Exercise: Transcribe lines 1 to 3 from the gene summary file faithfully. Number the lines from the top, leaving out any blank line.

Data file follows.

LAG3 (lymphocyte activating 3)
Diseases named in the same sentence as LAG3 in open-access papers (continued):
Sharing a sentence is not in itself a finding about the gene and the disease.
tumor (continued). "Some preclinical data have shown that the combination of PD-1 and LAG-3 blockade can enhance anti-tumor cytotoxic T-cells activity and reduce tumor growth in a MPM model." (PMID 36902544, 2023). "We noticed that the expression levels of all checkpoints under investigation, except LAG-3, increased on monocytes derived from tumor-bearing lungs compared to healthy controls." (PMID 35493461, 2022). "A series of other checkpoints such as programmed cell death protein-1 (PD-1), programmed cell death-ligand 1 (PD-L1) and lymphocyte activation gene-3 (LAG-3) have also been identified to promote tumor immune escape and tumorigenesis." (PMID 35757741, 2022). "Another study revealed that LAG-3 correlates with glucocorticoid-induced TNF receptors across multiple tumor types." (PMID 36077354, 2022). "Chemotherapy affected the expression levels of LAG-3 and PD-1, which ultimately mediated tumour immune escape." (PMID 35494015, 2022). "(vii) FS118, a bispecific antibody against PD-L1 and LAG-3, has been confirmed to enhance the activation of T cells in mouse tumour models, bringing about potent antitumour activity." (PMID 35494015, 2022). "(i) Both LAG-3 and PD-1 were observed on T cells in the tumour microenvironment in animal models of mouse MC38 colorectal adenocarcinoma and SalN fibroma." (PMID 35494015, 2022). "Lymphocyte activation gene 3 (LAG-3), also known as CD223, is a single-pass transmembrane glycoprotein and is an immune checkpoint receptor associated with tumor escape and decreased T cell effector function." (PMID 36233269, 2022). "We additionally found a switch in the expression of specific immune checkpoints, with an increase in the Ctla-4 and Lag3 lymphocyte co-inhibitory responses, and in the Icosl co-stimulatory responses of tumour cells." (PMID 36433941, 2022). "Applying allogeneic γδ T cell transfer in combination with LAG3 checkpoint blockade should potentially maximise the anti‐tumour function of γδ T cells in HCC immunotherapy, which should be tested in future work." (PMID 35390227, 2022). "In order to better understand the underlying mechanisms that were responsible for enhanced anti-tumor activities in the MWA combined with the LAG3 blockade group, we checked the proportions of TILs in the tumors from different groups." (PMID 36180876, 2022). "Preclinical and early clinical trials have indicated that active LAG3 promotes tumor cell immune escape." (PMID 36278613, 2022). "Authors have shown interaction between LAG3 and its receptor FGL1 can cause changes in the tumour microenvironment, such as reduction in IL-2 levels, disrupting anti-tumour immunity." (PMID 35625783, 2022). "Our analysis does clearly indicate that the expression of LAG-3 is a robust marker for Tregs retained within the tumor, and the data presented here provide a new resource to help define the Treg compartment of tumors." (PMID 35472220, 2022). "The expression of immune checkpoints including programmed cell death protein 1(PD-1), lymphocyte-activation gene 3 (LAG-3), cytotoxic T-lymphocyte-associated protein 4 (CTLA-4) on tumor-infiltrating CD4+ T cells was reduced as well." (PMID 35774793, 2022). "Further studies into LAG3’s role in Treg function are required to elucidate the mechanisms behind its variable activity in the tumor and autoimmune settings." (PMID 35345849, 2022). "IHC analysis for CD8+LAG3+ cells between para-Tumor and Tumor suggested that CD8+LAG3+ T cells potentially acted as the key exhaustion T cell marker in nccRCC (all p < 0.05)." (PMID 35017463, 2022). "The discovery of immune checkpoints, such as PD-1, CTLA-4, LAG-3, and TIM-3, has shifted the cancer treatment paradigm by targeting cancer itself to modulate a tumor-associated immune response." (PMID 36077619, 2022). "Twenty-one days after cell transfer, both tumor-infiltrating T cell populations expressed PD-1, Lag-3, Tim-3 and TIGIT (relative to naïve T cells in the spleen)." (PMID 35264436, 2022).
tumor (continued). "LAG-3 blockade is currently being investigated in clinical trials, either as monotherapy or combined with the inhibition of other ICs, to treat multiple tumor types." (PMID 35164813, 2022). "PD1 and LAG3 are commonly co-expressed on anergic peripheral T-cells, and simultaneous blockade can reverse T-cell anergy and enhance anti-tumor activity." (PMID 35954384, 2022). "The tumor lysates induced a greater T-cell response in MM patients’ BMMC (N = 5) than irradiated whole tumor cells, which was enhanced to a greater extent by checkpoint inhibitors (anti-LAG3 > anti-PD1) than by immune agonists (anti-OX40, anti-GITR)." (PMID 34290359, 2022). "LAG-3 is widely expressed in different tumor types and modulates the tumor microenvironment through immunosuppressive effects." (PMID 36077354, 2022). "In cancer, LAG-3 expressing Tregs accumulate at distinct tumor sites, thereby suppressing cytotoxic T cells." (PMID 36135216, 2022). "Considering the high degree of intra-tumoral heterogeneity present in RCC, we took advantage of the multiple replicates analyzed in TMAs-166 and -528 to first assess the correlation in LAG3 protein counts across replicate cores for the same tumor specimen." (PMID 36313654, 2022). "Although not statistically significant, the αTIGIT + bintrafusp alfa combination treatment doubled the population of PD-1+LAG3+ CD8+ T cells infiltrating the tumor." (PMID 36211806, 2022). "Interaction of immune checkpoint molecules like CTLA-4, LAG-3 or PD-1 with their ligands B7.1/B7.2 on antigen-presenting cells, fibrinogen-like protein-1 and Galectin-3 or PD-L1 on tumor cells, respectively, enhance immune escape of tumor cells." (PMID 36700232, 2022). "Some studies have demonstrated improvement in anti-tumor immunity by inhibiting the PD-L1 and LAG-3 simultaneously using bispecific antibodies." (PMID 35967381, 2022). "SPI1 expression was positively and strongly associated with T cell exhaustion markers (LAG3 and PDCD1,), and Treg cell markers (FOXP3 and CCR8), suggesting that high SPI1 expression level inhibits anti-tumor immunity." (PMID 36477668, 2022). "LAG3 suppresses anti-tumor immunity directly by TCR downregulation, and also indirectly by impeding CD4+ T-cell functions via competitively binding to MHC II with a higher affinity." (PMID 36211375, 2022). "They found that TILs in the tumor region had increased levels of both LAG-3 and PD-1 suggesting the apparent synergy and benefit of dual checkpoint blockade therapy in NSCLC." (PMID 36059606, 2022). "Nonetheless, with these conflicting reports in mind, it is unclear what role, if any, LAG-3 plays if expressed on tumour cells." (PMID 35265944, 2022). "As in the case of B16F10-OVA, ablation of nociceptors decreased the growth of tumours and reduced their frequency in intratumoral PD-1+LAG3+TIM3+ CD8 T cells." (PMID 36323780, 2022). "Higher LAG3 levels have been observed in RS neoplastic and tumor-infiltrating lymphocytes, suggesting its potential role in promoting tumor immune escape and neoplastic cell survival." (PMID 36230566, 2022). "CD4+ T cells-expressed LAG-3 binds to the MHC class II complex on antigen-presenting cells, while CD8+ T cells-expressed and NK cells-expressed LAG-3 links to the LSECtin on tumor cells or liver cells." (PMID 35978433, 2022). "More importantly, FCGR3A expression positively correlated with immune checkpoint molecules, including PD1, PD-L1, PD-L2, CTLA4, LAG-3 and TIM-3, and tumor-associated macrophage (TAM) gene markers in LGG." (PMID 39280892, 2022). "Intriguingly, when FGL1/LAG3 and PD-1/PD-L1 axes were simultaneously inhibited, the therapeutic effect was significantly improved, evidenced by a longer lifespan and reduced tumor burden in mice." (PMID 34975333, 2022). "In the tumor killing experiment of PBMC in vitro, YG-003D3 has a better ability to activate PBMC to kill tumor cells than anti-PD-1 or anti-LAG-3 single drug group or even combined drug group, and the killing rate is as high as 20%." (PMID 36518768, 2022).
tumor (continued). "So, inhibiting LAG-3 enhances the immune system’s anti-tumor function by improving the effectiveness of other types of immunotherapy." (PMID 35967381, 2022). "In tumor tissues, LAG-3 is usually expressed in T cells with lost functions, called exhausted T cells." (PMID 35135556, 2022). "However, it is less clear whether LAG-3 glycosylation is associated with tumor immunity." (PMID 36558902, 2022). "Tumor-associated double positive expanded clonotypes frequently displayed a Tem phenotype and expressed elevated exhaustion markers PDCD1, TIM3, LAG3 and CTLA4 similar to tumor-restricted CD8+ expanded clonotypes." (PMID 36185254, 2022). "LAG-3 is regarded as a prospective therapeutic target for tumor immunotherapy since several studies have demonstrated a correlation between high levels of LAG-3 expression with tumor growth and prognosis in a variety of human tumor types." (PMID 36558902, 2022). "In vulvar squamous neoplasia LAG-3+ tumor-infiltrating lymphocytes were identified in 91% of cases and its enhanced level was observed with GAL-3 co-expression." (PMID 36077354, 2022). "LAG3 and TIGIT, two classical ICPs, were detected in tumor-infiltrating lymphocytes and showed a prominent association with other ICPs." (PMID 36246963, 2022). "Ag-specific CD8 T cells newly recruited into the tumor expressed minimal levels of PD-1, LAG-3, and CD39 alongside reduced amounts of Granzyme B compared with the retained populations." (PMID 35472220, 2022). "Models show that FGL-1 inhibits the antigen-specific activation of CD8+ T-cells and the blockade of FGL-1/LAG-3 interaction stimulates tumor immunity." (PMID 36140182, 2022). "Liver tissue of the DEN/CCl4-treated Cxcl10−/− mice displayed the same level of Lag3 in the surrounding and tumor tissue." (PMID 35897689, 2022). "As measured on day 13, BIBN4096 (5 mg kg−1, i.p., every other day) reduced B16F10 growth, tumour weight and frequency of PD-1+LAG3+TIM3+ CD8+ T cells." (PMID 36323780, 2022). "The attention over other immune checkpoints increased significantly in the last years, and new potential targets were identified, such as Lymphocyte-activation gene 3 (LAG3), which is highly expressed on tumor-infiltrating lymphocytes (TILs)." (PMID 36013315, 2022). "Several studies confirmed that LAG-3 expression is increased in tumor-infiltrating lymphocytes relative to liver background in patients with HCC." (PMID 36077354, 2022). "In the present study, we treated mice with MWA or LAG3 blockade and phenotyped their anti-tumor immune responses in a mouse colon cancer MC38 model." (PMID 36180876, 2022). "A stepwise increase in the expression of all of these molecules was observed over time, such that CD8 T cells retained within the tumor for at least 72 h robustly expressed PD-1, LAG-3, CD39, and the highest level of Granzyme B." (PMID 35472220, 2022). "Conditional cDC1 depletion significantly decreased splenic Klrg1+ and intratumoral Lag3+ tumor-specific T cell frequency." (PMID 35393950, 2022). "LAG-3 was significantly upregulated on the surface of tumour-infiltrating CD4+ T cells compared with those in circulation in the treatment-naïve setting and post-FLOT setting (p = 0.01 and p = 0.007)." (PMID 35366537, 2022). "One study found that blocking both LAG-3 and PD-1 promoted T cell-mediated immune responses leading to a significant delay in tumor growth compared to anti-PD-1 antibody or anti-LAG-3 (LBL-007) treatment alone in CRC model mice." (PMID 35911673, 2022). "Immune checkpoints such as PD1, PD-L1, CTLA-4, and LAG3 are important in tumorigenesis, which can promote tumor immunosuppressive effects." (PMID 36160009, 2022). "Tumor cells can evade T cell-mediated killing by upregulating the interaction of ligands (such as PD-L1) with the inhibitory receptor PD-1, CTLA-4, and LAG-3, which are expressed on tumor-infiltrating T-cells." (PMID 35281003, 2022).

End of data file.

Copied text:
LAG3 (lymphocyte activating 3)
Diseases named in the same sentence as LAG3 in open-access papers (continued):
Sharing a sentence is not in itself a finding about the gene and the disease.